Re: the nursing bracelet. I don’t know how functional this particular one is, but I would consider something like this for my next child. Much to my surprise and disappointment, nursing didn’t come as easily or as natural for me as it appears to be for some mothers. I had to write down times and which breast for quite some time-mostly due, I believe, to being a new mom and living on not much sleep. While I realize your comments are all in good fun (I hope), and while I think its great a dad is reviewing products, it will be an extremely cold day in July at high noon in the southern United States before any woman should accept such ridicule from a man about breastfeeding.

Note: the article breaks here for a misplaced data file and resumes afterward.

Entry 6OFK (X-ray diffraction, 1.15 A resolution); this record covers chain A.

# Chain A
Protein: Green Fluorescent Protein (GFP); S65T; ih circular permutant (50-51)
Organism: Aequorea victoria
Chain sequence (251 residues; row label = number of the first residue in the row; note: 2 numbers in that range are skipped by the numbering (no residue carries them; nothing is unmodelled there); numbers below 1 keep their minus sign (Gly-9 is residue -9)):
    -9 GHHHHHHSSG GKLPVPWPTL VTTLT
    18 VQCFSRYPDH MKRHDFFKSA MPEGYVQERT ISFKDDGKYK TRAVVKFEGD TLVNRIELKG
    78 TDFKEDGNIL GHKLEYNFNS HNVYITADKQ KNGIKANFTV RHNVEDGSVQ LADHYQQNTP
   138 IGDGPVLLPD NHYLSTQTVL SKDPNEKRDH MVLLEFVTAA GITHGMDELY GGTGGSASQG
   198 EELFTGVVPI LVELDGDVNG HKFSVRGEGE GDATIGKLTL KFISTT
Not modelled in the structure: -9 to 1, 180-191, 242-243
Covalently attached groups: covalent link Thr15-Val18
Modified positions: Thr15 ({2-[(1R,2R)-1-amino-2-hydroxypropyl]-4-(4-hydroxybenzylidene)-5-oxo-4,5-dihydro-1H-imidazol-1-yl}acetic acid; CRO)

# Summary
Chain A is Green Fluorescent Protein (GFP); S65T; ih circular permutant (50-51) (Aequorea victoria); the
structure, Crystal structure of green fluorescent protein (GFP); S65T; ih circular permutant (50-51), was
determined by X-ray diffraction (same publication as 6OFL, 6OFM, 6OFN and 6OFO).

December 17th, 2006 at 10:19 am

  3. AJ says:

    Rhonda, thanks for your comments. I’m not sure how much my being a dad has to do with my critique because my wife shares my sentiments (I even quoted her above). I dare say my wife was as sleep-deprived as any other new mom, maybe more than most because she suffered postpartum depression, which magnifies new parent stresses 10-fold. If you can’t recall the time of the last feeding, OK, but (I’m told) women have a very real reminder, in terms of pressure and pain (or lack thereof) whether a breast is full. In fact, mothers sometime breastfeed ahead of schedule to relieve said pressure.

    But as with every product I have parodied, there are consumers who genuinely want or need these products. Some mother must have invented the bracelet, so I accept there are mothers who will value it. You’re free to say, “Haha, very funny, but I’m buying one.” If my critique-for-yucks helped you find a useful-for-you product, then I’m happy.

    December 17th, 2006 at 10:42 am

  4. Rhonda says: